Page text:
Three years ago about this time I came to the realization that there was a special basketball player at Hofstra. His name? Charles Jenkins. It was then, as a sophomore, that I started touting him as potential NBA material. Here are some earlier clips from past articles I wrote about him while he played for Hofstra.
December 19, 2008:
“Two years ago several NBA scouts converged on the Mack Sports Arena, home of the Pride, Hofstra’s basketball team. The drawing card was Loren Stokes, Hofstra’s All-Conference guard. The scouts reappeared last year to see Antoine Agudio in action. Both are currently playing professionally inEuropeand looking forward to another NBA . . . The scouts will not be back again this year. But they will be back two years from now. Why? To give a careful look at Charles Jenkins, Hofstra’s 2007-8 Freshman Conference Rookie of the Year.”
November 27, 2009:
“Does Jenkins have a shot to make it in the NBA? He might. His performance this year and next year will no doubt determine his future. He’s 6’3” with excellent speed and the body of a linebacker, a tenacious defensive player, an excellent rebounder but only (at this time) a fair shooter…all the minimum credentials required to make it at the next level. But, what has impressed me more is his “learning “ curve which I would dub as exponential…he was good as a freshman, great last year, but looks absolutely super this year. There’s still room for improvement since it appears that Jenkins has yet to peak.”
December 22, 2010:
“I think he has a better than 50-50 chance of making the NBA. He’s built like an oversized fullback, a fearsome driver, an excellent shot, and solid defensively; actually, a sight to behold.”
February 11, 2011:
“But I have a guy who in my judgment is more deserving of this (Player of the Year) award. My selection? Hofstra’s 6’3” guard–Charles Jenkins, who I also refer to as Sir Charles. Before you call me crazy, hear me out . . . For starters, the criteria for selection requires that the candidate be a full-time student with a passing GPA, has made outstanding contributions to team play, and be a model citizen both on and off the court. Despite every opponent keying defensively on Charles, he is currently averaging 24 points per game (4th in the nation) with 19 in the second half, 4.3 assists, and 4.6 rebounds, 2.3 steals, 50% on 3-point field goals, 60.3% on field goals, 2.3 steals and an assist turnover ratio of 1.8:1. But all the others under consideration have equally impressive statistics. Here are a host of intangible factors one will not find with the others.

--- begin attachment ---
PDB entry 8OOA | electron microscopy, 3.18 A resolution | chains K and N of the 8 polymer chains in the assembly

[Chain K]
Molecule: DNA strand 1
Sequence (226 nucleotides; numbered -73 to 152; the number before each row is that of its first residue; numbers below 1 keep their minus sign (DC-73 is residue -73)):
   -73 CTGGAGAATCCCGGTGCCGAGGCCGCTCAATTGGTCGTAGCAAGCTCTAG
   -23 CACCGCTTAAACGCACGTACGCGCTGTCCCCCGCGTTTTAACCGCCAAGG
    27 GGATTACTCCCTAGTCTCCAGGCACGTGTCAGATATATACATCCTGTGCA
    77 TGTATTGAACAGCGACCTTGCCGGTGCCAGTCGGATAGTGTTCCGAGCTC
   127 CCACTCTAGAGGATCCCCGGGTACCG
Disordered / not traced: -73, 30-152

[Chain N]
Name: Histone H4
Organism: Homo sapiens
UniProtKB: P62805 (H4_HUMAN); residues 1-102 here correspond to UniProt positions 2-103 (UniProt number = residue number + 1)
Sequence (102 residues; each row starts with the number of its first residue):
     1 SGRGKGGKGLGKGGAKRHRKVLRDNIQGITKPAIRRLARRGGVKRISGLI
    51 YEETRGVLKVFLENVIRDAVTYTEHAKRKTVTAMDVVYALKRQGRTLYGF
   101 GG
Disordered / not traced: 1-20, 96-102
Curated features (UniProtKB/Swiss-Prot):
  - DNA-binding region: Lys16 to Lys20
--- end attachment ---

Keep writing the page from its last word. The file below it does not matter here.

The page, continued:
- A versatile player, he has played the role of a 1 guard, a 2 guard, and a small forward.
- He appears to enjoy assists more than scoring.
- Unlike the scam perpetrated by the NCAA with some of the stars, Charles is a legitimate student-athlete.
- Perhaps most importantly, he has made his teammates better.
- Finally, he has single-handedly converted the team into not only a winner but also one that can compete with most NCAA teams.
The bottom line is that Charles is the quintessential team player who is not solely interested in scoring. Twice at the end of a game that Hofstra had already won, Charles was in a breakaway situation and chose not to take the easy lay-up.
November 18, 2011:
Gone is their once-in-a-lifetime superstar Charles Jenkins. I can still hear the student body’s haunting chant of “Char – les Jen – kins.” The relentless passage of time has unfortunately altered Hofstra’s comfort zone. Everybody thrilled to Charles’ last-minute heroics as he, time and time again, extricated the team from certain defeat.
December 18, 2011:
Here’s the latest on Charles. He just signed a $550,000 first year contract with the Warriors, with an option of $650,000 for the following year. The Warriors brass have indicated that he will initially serve as a backup guard but feel that he has the potential of becoming a premier guard. But, as far as Hofstra is concerned, the King is dead.
Long live the King. Well, maybe. I commented at an early press conference, that Michael Moore might be the heir apparent. And, he might be. A transfer from Fordham, his high school and college statistics are as good if not better than those of Charles. There has also been a significant uptick in performance from last year. And, from a former scout’s perspective, ability is important, but it is improvement over time that trumps all other factors.
IsMooregood enough to make the NBA? I think he has a reasonable chance of being selected late in the second round. He is very athletic with a wiry 6’5” frame (he looks taller to me), an ideal physique for an NBA player. He is an exceptional shooter with excellent speed, solid defensively, and superb floor savvy. On the negative side, he has yet to demonstrate the same intensity as Charles, and they will be keying on him in Conference play. It’s also a rebuilding year for a team that has demonstrated surprising ability on occasions, but their shooting has been sporadic, have appeared confused against zone defenses, and one can only hope that the big men will develop as the season goes on.
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